It was probably inevitable, but Tom wound up with a major drinking problem. There's a point in the book where he's sleeping on the gravel floor of a friend's garage, living on red wine and cigarettes, estranged from his wife and son, questioning his art and his life. Such giant talent, such enormous sadness. Thankfully, Tom pulled himself together, but re-living that time with him was very painful.
After Roadwork wrapped, I went straight to work on Rock 'N' Roll Soldier, a Vietnam War memoir for young adults I co-wrote with veteran Dean Ellis Kohler. The things those young soldiers – teens, a lot of them, like Dean – were forced to see and do just broke my heart. No wonder they didn't, and still don't, want to talk about it. It's indescribable.
Dean had repressed some devastating memories and I hated having to make him relive them. On the other hand, my hunch is that our dredging up those experiences together and making them public, sharing them, trying to make sense of them via the book, might have actually been helpful (Dean's such a stoic, I'm not sure he'd tell me if that were the case or not).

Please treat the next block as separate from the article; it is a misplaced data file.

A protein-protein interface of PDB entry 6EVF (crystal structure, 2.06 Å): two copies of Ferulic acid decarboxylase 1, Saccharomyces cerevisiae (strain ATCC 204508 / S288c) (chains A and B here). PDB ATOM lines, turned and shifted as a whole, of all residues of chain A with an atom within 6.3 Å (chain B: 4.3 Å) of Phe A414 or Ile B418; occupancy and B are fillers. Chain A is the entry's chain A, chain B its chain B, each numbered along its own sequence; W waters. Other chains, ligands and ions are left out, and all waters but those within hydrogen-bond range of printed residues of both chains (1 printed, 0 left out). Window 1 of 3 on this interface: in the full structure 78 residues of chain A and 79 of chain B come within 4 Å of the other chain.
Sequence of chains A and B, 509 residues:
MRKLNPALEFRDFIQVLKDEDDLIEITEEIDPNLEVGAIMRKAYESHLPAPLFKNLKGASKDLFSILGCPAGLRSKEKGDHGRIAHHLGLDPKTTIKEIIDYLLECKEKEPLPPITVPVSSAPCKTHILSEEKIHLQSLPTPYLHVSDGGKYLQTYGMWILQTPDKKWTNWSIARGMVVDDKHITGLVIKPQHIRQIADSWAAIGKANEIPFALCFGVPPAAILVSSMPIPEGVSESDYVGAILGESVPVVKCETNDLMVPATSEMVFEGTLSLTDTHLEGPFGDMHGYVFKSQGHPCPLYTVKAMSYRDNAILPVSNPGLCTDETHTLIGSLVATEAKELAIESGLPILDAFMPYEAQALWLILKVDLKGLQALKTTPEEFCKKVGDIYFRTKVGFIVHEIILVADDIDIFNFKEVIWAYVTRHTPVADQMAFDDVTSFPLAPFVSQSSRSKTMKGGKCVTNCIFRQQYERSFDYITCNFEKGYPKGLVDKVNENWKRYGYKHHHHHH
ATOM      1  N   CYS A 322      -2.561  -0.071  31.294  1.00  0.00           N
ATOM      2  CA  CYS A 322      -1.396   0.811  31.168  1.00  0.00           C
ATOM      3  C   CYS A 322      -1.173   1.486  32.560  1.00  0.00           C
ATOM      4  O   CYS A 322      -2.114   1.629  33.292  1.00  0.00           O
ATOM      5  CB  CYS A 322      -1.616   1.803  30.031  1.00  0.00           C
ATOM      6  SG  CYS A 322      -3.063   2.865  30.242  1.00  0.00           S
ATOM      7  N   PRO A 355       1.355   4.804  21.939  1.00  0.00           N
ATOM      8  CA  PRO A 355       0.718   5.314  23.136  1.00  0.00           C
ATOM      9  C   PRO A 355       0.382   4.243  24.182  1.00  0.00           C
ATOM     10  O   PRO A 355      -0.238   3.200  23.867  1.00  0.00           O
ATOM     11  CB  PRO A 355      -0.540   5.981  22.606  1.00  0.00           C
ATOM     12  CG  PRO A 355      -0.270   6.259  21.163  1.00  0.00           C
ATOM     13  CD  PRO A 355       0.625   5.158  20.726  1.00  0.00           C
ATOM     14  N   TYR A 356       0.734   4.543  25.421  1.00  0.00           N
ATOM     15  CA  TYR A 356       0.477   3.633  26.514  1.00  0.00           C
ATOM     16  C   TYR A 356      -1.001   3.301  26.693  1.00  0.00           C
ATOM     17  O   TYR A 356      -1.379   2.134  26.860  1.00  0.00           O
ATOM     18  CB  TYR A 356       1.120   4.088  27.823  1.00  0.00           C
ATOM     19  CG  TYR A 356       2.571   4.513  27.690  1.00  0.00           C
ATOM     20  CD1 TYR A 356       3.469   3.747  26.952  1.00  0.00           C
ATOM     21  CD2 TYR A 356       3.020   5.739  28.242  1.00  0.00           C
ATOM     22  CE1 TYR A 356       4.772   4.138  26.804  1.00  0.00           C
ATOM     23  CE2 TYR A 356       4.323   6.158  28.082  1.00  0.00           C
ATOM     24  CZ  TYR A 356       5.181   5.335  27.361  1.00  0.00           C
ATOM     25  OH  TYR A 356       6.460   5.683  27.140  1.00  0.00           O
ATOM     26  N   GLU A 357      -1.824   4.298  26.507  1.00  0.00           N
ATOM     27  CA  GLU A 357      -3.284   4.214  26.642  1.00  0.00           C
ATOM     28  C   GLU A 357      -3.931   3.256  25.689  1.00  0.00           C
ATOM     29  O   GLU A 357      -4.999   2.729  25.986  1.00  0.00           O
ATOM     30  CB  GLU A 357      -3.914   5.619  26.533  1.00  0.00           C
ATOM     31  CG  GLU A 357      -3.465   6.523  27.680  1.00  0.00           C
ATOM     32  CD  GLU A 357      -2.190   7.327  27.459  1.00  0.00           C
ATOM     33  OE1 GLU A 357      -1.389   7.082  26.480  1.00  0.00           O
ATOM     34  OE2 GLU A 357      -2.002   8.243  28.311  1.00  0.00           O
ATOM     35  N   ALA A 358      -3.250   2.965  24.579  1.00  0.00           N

Regardless, our veterans – of all wars – deserve our utmost gratitude for what they've endured and sacrificed for our country.
THE GIRL IN THE BOX has such an intriguing title! Can you tell us a little about it.?
It's based on the true story of a 7-year old slave girl who, with her pregnant mother, hid for 21 days in a wooden box in the back of a horse-drawn produce cart as they were smuggled from the Washington, D.C. area to Warsaw, New York. The plan of those who helped them was, no doubt, to get them to Canada. But when they arrived in Warsaw, the mother gave birth to a son – in my ancestors' kitchen! – then died soon after of tuberculosis.
Since there was no way an infant and a 7-year old, both considered fugitives, could fend for themselves in Canada, the Warsaw townsfolk rallied around the children and raised them as their own. Like all who assisted runaways at that time, these people were putting themselves and their families at great risk in order to do the right thing.
The girl grew up to become a beloved member of the community and married a cousin of W.E.B. Du Bois, civil rights activist and co-founder of the NAACP. It's really an incredible story.